EATG » Arbutus receives regulatory clearance to initiate Phase 1a/1b clinical trial of AB-729

Arbutus receives regulatory clearance to initiate Phase 1a/1b clinical trial of AB-729

– AB-729 is a subcutaneously-administered RNAi agent targeting HBV replication and HBsAg antigen production

– Supports corporate objective to combine AB-729 with AB-506, Arbutus’ proprietary oral capsid inhibitor

WARMINSTER, Pa., June 20, 2019 — Arbutus Biopharma Corporation (Nasdaq: ABUS), an industry-leading Hepatitis B Virus (HBV) therapeutic solutions company, today announced it has received regulatory clearance to initiate a Phase 1a/1b clinical trial of AB-729, Arbutus’ subcutaneously-administered RNA interference (RNAi) agent. AB-729 employs a single RNAi trigger that has been shown in preclinical models to span all HBV transcripts, reduce all viral antigens, including hepatitis B surface antigen (HBsAg) expression, and inhibit HBV replication. This RNAi agent uses Arbutus’ proprietary covalently conjugated N-acetylgalactosamine (GalNAc) hepatocyte targeting technology which is expected to allow for once-a-month dosing. As previously announced on May 3rd, a regulatory authority requested that Arbutus complete its ongoing 3- and 6-month toxicology studies before commencing the single ascending portion of the Phase 1a/1b clinical trial of AB-729. Based on further interaction with the regulatory authority, a revised protocol was submitted and Arbutus has received clearance to begin the Phase 1a/1b clinical trial.

Dr. Gaston Picchio, Arbutus’s Chief Development Officer, said, “The Phase 1a/1b clinical trial of AB-729 is expected to initiate shortly and will initially be evaluated in healthy volunteers followed by chronic hepatitis B patients in single ascending dose cohorts.”

Dr. Picchio, added, “We believe the combination of AB-729 and AB-506, our oral capsid inhibitor, has the potential to result in more profound inhibition of HBV replication in conjunction with a reduction in HBsAg levels thus enabling a reawakening of the patient’s immune system. We also believe that these combined effects should lead to significantly higher rates of sustained HBsAg loss than the current standard of care after a yet-to-be-established finite dosing period.”

About the AB-729 Phase 1a/1b Clinical Trial

AB-729-001 is a single and multiple dose clinical trial to investigate the safety, tolerability, pharmacokinetics, and pharmacodynamics of AB-729 administered by subcutaneous injection to healthy subjects and patients with chronic hepatitis B infection.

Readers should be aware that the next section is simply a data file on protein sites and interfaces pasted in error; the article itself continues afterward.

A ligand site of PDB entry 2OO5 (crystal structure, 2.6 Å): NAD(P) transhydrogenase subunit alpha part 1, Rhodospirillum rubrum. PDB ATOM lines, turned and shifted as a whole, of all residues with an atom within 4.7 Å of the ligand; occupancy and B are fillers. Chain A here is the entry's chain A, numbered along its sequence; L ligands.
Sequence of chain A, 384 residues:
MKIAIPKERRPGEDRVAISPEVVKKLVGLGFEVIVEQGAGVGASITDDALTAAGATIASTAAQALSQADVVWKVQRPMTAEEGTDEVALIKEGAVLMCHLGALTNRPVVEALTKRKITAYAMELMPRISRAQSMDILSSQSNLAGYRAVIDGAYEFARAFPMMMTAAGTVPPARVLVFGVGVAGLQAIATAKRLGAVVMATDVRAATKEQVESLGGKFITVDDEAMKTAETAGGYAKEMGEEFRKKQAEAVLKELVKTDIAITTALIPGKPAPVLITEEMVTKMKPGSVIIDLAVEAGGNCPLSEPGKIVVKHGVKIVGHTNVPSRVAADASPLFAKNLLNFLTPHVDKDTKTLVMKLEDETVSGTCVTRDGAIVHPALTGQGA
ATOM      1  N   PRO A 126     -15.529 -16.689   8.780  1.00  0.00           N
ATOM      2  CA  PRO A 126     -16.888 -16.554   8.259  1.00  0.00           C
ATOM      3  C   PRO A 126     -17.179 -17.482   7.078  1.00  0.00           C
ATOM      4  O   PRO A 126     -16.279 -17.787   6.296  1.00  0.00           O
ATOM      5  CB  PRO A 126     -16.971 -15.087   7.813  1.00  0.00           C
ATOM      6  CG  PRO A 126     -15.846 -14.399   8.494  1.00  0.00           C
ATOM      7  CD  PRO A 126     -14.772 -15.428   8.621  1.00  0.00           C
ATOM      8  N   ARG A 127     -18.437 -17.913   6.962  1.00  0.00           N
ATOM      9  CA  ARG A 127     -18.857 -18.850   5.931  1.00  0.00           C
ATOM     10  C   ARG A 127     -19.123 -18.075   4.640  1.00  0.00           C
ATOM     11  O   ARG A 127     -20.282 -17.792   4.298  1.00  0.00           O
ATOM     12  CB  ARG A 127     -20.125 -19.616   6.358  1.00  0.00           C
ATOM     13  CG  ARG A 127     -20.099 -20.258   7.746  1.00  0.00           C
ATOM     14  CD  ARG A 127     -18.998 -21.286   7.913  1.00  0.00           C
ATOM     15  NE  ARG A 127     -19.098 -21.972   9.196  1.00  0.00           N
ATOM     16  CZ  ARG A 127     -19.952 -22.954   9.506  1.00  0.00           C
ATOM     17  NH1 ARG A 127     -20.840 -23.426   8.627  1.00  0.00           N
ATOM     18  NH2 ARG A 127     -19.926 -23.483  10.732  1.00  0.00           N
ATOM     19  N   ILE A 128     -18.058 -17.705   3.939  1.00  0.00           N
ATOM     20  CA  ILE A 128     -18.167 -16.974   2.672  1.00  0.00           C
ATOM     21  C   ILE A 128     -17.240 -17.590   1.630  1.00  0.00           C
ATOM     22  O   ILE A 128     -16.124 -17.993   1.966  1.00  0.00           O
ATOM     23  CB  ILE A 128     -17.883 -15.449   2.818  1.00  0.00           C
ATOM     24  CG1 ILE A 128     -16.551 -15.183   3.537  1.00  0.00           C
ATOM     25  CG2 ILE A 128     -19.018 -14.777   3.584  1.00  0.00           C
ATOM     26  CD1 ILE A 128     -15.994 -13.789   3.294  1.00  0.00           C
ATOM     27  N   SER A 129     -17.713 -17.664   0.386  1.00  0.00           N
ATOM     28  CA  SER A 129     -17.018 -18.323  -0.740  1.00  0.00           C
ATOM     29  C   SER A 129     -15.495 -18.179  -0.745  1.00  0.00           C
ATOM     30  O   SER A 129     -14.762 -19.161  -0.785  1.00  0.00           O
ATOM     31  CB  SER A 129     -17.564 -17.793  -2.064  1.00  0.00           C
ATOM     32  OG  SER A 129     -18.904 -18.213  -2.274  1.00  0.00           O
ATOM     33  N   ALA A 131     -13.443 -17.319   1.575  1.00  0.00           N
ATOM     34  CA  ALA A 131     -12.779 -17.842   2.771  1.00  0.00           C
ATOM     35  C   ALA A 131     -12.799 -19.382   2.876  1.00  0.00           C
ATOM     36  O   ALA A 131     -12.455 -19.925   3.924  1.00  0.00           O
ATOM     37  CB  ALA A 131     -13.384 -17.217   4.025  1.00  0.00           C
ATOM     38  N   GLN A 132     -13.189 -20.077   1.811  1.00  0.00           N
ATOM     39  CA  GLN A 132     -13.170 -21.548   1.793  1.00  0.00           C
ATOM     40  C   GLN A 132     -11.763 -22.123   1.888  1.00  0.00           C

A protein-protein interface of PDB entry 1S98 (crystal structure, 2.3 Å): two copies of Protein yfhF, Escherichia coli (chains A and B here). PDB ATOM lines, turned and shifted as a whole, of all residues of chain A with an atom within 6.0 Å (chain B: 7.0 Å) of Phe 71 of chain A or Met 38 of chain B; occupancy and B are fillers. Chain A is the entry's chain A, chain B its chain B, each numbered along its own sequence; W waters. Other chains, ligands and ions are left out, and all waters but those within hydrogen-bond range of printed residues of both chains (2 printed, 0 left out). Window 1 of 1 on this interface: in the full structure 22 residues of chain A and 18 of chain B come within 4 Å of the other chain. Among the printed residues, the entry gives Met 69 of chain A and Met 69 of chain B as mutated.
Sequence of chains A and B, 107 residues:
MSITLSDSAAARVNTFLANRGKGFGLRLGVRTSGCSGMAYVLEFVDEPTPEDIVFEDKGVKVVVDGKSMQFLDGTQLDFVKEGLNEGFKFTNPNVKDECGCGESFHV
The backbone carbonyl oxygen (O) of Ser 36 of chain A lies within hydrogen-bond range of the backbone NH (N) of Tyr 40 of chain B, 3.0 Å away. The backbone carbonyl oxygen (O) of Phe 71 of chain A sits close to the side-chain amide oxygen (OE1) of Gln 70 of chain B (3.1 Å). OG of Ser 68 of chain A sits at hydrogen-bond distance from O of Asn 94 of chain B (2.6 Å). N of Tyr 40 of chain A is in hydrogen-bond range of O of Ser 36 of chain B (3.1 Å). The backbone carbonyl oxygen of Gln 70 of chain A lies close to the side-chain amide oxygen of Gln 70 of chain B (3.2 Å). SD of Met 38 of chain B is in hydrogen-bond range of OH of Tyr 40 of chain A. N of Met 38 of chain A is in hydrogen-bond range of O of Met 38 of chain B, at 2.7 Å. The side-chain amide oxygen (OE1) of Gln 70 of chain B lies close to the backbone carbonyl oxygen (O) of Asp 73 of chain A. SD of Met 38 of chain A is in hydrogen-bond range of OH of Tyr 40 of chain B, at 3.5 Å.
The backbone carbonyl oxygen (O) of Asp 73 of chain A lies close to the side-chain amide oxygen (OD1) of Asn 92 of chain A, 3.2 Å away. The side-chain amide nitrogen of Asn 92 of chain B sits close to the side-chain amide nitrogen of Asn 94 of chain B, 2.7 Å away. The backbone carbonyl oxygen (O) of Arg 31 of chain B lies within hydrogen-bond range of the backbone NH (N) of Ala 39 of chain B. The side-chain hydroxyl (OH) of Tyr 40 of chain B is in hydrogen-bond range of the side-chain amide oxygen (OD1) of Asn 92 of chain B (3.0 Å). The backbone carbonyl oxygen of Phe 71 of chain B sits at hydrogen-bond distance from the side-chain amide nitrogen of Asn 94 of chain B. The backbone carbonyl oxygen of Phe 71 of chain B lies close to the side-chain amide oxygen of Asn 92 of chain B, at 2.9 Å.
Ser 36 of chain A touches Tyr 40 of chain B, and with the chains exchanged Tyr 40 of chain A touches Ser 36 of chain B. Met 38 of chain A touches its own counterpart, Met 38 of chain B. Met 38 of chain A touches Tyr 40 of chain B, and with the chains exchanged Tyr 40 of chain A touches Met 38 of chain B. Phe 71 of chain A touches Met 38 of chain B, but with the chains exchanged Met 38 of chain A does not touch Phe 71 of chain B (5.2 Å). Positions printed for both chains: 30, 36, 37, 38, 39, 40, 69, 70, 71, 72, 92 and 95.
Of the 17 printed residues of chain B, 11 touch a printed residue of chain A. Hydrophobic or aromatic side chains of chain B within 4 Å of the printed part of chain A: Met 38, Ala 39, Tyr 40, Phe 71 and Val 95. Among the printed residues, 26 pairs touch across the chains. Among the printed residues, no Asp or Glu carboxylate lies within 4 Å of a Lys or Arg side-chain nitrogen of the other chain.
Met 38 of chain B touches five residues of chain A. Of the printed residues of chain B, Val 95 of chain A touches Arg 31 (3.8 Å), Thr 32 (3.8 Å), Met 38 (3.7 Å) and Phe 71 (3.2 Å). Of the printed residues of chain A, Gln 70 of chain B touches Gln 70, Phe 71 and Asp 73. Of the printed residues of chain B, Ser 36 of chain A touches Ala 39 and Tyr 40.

About AB-729

AB-729 is a RNA interference (RNAi) therapeutic targeted to hepatocytes using Arbutus’ novel covalently conjugated N-acetylgalactosamine (GalNAc) delivery technology that enables subcutaneous delivery and we expect monthly dosing. AB-729 inhibits viral replication and reduces all HBV antigens, including hepatitis B surface antigen (HBsAg) in preclinical models. Reducing HBsAg is thought to be a key prerequisite to enable reawakening of a patient’s immune system to respond to the virus.

About AB-506

AB-506 is an oral HBV capsid inhibitor. HBV core protein assembles into a capsid structure, which is required for viral replication. The current standard-of-care therapy for HBV, primarily nucleoside analogues that work by stopping the viral polymerase, significantly reduce virus replication, but not completely. Capsid inhibitors inhibit replication by preventing the assembly of functional viral capsids and also by inhibiting the uncoating step of the viral life cycle thus reducing the formation of new covalently closed circular DNA (“cccDNA”), the viral reservoir which resides in the cell nucleus.

About Arbutus

Arbutus Biopharma Corporation is a publicly traded (Nasdaq: ABUS) biopharmaceutical company dedicated to discovering, developing and commercializing a cure for patients suffering from chronic Hepatitis B infection. Arbutus is developing multiple drug candidates, each of which have the potential to improve upon the standard of care and contribute to a curative combination regimen.  For more information, visit